Having attended the first ever ISTE/TIE Leadership Bootcamp, I was impressed with its lineup (while torn by the unfortunate scheduling conflict with EduBloggerCon). In truth, hopping during the day from LBC to EBC to LBC to EBC was fascinating because the events were structured very differently, both had good people contributing to the atmosphere, and each was unique in its strengths.
The Leadership Bootcamp taught me a number of things. First, that I’m still comfortable with the relatively liberal filtering policies we put in place in our district. We put in adequate effort in maintaining CIPA requirements while also giving teachers and students the freedom to access social sites that might help their curriculums. Second, we’ve become an incredibly difficult society to teach—at least when “teaching” means “lecture”—and as students, well, we’re networked. Third, an increase in cost doesn’t always translate into an increase in learning. While the learning that took place at LBC was certainly topnotch (and traditional in its approach, to be sure), such an environment had no corner on the market of effectiveness.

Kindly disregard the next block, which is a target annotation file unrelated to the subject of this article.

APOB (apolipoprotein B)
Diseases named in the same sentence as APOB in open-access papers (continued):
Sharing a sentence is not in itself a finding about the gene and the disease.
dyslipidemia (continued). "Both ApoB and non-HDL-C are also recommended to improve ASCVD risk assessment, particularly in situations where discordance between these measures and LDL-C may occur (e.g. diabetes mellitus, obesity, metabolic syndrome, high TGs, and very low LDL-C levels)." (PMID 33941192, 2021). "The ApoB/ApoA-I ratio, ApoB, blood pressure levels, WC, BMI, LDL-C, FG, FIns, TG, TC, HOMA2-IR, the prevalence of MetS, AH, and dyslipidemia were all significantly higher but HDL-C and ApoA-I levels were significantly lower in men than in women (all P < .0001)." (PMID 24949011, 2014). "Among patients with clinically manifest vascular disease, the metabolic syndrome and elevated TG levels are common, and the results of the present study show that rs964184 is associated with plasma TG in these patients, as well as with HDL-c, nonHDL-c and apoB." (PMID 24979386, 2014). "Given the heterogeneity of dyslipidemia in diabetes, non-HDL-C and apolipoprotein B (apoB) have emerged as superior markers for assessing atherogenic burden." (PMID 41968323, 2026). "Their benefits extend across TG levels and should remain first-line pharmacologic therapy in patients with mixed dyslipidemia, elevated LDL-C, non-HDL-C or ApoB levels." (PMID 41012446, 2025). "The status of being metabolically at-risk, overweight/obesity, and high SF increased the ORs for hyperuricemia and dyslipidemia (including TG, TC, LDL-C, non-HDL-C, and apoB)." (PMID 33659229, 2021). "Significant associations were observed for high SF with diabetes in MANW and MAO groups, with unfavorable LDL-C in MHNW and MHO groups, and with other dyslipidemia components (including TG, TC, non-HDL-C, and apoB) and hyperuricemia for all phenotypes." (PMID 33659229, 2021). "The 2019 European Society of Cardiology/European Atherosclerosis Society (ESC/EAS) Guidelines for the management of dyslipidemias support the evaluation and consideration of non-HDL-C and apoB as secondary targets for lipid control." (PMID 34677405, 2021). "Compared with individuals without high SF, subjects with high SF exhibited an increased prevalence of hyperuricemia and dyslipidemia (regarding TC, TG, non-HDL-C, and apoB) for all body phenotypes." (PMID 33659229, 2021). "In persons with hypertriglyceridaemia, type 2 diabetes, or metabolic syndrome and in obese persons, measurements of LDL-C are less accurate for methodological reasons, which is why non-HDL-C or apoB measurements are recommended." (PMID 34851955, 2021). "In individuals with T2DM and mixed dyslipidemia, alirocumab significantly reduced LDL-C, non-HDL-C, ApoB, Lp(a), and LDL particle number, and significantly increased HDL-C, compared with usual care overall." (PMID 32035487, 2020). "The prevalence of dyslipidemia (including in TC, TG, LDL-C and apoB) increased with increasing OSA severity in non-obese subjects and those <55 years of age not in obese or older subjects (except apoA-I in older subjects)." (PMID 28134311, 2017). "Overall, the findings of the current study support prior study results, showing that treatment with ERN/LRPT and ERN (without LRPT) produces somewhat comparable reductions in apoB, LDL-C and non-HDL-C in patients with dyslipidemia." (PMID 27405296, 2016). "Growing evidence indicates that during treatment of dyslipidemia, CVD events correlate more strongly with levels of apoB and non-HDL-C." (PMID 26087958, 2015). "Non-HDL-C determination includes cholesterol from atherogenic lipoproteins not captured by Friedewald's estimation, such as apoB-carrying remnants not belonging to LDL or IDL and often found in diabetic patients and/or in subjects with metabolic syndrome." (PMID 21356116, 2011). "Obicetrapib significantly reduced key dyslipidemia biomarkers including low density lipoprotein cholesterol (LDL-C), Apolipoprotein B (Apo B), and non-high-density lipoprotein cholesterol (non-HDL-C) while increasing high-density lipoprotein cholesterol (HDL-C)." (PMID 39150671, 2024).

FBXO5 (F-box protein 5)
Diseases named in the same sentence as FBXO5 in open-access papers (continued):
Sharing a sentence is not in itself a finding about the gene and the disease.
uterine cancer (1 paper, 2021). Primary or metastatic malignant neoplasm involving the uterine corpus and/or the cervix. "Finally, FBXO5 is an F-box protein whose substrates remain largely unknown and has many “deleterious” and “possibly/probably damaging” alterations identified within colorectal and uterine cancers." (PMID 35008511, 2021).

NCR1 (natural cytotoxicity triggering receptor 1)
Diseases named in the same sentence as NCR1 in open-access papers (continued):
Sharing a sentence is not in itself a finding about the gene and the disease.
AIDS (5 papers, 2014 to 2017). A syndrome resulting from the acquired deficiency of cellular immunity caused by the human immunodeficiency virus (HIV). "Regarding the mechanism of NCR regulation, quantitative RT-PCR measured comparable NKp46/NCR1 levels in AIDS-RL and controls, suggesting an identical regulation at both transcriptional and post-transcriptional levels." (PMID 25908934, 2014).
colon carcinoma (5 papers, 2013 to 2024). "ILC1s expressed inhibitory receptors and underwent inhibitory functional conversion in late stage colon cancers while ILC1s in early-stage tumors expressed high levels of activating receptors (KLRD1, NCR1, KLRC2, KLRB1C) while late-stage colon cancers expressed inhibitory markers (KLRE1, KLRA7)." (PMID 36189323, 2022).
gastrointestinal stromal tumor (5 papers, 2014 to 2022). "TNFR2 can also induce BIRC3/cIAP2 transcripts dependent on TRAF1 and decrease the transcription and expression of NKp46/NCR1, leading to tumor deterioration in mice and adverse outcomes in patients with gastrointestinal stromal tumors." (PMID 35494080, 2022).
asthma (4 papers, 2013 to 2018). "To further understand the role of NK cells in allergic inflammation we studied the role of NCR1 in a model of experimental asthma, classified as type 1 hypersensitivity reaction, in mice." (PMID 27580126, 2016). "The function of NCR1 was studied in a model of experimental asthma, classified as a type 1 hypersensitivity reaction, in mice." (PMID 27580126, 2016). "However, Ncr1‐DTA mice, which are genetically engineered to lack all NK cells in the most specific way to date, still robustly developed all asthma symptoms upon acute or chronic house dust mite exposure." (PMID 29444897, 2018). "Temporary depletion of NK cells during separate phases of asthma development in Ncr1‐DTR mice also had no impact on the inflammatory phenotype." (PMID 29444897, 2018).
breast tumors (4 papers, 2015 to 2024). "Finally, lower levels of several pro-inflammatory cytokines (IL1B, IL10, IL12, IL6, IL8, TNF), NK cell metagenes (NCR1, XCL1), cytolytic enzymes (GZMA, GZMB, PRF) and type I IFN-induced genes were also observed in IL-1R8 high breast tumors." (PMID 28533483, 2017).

Fashioned on the “un-conference” model, EduBloggerCon, on the other hand, was free to all participants and informal in its approach. Session conversation topics and facilitators were selected at the beginning of the event, and no participants were paid for their services. Learning was the focus, and provided by the community for the community, all in the form of conversation, untainted by the sight of sages on stages. In jumping back and forth between LBC and EBC, I learned that conversation is an incredibly powerful method of learning and can be customized rapidly but that it is also prone to easy derailment. More than once, conversations began with a clear objective but quickly shifted to unintended topics. All in all, I would recommend both events.